Academics protest against poor pay, working conditions

Academics in Morocco have taken a stand against poor pay and working conditions and have vowed to participate in monthly strikes and sit-ins in front of the education ministry in Rabat.

Photographs and videos of the protests were displayed on social media and included in news reports.

In a statement issued about the 10 March protest, a non-governmental organisation advocating for the rights of research professors at universities and research centres (IDCRP is the abbreviation in Arabic) said that, despite increases in prices and the cost of living, university professors’ salaries have largely been frozen for the past two decades.

The statement added that statistical studies showed that the average salary of a university professor had declined by 25% in terms of purchasing power from the year 2003, the last time this category of state employee received an increase.

“Salaries have also decreased dramatically after the recent increases in the contributions of university professors to save the Moroccan Pension Fund from bankruptcy,” the statement indicated.

A regional challenge

When the wages of Moroccan university professors are compared with those of their peers in other countries which are at the same level of economic and social development as Morocco, they find themselves in a group that receives the lowest wages, according to the statement.

This group includes Egypt, Libya and Tunisia. The highest salary in Morocco was not comparable to crossing the middle-class threshold, according to a survey of Arab public university professors’ salaries adjusted for local spending power.

According to the latest World Bank statistics, the average annual income per capita in Morocco is about US$3,000.

The minimum salary for a professor at a Moroccan public university is about US$1,500 a month, with top pay not exceeding $3,000, as indicated by Al-Fanar Media.

Samir Khalaf Abd-El-Aal, a research professor at the National Research Center in Cairo, told University Word News that low salaries that did not increase over time were a common problem, not only in Morocco, but in most North African countries.

“Salaries vary in terms of level [position] and institutional affiliation or type. For instance, public or private,” Abd-El-Aal said. Salaries have worsened as a result of the financial impact of COVID-19, Abd-El-Aal added.

Studies proved that faculty workload, salary levels, rewards and benefits could be used to enhance commitment to a university as well as increasing performance and improving academic quality, according to Abd-El-Aal.

Continuous protests

The organisation IDCRP indicated that it will continue with its protest activities by holding strikes on 24 and 25 March, 6 and 7 April and 6 and 7 May.

In addition to organising protests at universities on 25 March, members of IDCRP will also gather in front of the national syndicate for higher education and scientific research (SNESUP) on 28 March.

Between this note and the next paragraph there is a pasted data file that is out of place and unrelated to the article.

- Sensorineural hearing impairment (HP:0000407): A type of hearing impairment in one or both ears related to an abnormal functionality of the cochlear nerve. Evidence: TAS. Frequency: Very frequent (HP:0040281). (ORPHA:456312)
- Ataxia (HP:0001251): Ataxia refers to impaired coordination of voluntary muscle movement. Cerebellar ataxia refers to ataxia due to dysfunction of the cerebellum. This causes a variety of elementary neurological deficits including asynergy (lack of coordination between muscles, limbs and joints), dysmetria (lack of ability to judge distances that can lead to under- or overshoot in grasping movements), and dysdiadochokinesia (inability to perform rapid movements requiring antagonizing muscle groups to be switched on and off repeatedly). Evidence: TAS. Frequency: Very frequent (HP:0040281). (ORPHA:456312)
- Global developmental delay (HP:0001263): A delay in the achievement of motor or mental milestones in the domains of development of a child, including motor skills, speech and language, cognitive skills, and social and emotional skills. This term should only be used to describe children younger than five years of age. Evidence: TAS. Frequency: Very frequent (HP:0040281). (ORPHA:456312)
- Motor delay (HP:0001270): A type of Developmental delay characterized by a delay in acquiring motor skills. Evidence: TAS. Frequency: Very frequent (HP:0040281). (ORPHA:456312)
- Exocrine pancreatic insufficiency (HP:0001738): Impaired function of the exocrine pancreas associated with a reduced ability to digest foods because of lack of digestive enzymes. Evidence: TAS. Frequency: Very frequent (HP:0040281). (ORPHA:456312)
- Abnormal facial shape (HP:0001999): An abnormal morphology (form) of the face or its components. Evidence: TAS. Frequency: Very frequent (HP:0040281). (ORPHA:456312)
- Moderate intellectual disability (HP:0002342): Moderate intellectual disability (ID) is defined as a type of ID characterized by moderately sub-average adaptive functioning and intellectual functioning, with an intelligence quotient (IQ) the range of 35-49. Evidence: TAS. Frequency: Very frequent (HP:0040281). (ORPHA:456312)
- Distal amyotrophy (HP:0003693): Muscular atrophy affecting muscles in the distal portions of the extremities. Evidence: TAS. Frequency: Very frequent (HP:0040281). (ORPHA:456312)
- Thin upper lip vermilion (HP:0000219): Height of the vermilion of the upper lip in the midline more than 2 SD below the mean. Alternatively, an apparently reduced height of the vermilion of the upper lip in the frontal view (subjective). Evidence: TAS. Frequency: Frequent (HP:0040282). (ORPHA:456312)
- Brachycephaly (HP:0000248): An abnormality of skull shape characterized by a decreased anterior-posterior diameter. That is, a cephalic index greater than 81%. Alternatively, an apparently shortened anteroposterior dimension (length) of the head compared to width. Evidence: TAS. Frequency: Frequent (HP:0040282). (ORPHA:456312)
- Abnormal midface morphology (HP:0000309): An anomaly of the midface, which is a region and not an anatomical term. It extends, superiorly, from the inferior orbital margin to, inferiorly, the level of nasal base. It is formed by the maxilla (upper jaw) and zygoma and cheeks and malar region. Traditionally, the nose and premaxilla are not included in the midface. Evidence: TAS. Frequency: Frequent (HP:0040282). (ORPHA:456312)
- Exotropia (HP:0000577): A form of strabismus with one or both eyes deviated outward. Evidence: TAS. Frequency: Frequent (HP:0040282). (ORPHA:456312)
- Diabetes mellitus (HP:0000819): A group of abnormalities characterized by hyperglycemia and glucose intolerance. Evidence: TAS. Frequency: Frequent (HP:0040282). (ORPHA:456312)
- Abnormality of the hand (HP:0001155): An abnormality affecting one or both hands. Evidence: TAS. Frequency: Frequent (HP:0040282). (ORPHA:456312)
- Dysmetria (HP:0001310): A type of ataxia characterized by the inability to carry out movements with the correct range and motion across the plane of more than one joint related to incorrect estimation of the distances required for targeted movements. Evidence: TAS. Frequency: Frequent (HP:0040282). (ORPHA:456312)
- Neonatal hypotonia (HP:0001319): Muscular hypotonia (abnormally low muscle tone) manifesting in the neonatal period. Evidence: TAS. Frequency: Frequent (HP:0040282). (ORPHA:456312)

SNESUP focuses on defending the rights of university staff as well as working on advancing national higher education and scientific research systems.

Rejecting contract system

IDCRP indicated that it will also launch an electronic petition to demand an urgent increase in their wages and to reject a new system of contract employment in Moroccan universities.

Already, the government has implemented a contract work system in schools since 2016, whereby employees are appointed on renewable two-year contracts, without benefits.

In response, contract teachers have been carrying out strikes and protests since 2019, calling for their integration into the public sector and an increase in their wages, according to Morocco World News.

Boycotting exams

IDCRP has also called on members to boycott the regular and remedial spring examinations, including basic and professional bachelor and masters courses as well as the discussions for bachelor, masters and doctoral research along with boycotting employment committees, and freezing membership in university structures.

A boycott would follow if the Moroccan Ministry of National Education, Vocational Training, Higher Education and Scientific Research does not respond to the demands of the faculty members.

New bachelor system

IDCRP also called on research professors to boycott the reform and implementation of the bachelor system until the economic and social situation of research professors improves.

When the next academic year starts in September 2021, Moroccan universities will gradually be switching from the current Licence, Master, Doctorate (LMD) higher education system, mainly used in Francophone countries, towards the bachelor system used in the Anglophone world, according to Morocco World News.

University World News has contacted the Moroccan ministry, but has not received any response.